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Late onset systemic lupus erythematosus in southern Chinese


OBJECTIVE Systemic lupus erythematosus (SLE) is a multisystem disorder that predominately affects women of the reproductive age. Onset of the disease beyond the age of 50 years is unusual. This study was undertaken to compare retrospectively the clinical and laboratory features between early and late onset (onset of disease beyond the age of 50 years) SLE patients in a Chinese population.

METHODS Case records of all SLE patients who attended our rheumatology clinics between 1971 and 1997 were reviewed. Patients with a disease onset beyond the age of 50 years were identified. One hundred consecutive SLE patients who had their disease onset before the age of 50 were recruited as controls. The presenting clinical features, autoantibody profile, number of major organs involved, number of major relapses, and the use of cytotoxic agents in the two groups of patients were obtained and compared.

RESULTS 25 patients with late onset SLE were identified. All the female patients in the late onset group were postmenopausal. The female to male ratio was 3.2 to 1, compared with 13.3 to 1 in the control group (p<0.02). Both groups had a comparable duration of disease. There were no significant differences in the presenting features between the two groups except for a lower prevalence of malar rash (24% v86%, p<0.0001) and a higher prevalence of rheumatoid factor (32%v 1%, p<0.0001) in the late onset patients. On subsequent visits, the late onset group had a lower prevalence of lupus nephritis (4% v 51%, p<0.001), fewer major organs involved (mean number of major organs involved; 0.3 v 0.9, p<0.02), fewer major relapses (mean number of major relapses/patient; 0.08v 0.47, p<0.002, number of major relapses/patient year; 0.009 v 0.12, p<0.001), and required fewer cytotoxic agents for disease control (percentage of patients on cytotoxic agents; 32%v 79%, p<0.002).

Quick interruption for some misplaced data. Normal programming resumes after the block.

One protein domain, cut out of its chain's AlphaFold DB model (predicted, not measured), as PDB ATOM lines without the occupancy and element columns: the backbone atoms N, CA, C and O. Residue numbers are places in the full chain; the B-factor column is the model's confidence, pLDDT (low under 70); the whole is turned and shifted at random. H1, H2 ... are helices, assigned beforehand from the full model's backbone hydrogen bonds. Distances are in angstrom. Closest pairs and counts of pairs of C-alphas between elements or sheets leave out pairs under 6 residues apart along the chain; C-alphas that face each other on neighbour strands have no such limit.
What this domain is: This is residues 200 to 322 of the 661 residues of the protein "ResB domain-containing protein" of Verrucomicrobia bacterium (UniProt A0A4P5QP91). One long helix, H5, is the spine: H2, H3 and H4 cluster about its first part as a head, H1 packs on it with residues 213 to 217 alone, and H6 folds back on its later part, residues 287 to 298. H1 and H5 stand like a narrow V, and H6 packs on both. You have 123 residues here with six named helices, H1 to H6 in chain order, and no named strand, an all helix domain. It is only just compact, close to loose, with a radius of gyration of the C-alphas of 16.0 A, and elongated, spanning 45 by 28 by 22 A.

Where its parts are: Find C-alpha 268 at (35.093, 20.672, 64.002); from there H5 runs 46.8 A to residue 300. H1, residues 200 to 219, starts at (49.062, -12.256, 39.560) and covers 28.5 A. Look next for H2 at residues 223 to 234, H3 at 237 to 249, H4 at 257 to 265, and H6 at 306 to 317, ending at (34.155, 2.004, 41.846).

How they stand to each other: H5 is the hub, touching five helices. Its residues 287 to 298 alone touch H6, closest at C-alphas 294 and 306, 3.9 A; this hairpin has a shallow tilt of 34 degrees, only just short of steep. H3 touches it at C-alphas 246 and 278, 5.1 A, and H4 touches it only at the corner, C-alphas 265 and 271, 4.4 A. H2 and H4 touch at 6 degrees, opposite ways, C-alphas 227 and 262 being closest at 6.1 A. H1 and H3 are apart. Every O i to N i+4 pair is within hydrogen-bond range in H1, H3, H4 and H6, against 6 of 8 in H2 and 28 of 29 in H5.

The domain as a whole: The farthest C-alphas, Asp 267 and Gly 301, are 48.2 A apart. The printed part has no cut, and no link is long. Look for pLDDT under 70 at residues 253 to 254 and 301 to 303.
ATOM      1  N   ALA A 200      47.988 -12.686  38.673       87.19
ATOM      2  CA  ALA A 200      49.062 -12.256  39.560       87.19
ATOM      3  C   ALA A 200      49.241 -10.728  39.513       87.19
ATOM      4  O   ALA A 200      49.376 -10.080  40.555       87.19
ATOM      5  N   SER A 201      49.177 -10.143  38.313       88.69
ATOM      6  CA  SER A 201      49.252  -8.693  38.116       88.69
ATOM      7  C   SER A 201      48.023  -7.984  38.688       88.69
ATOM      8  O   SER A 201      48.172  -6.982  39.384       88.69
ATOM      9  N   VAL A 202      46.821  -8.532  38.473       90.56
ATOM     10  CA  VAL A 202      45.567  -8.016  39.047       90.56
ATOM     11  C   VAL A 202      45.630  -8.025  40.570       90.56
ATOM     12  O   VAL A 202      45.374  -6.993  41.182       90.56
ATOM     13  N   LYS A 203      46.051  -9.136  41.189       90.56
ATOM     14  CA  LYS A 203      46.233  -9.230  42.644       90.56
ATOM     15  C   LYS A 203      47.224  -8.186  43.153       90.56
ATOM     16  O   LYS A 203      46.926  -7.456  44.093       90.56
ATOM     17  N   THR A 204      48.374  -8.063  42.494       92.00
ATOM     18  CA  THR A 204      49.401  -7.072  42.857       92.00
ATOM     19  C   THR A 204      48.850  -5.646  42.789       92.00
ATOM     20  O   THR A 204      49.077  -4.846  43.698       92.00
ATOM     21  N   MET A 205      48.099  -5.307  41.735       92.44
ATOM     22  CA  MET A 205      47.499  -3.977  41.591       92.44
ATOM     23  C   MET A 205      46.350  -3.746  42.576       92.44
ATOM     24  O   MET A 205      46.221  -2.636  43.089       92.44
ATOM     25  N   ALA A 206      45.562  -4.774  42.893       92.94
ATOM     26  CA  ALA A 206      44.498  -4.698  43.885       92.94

CONCLUSION Late onset SLE in Chinese tends to run a more benign course with fewer major organ involvement and fewer major relapses. The significantly higher incidence of male sex in late onset SLE and the milder disease course in the postmenopausal female patients suggest that oestrogen status may influence disease activity.

  • systemic lupus erythematosus
  • southern Chinese
  • Asians

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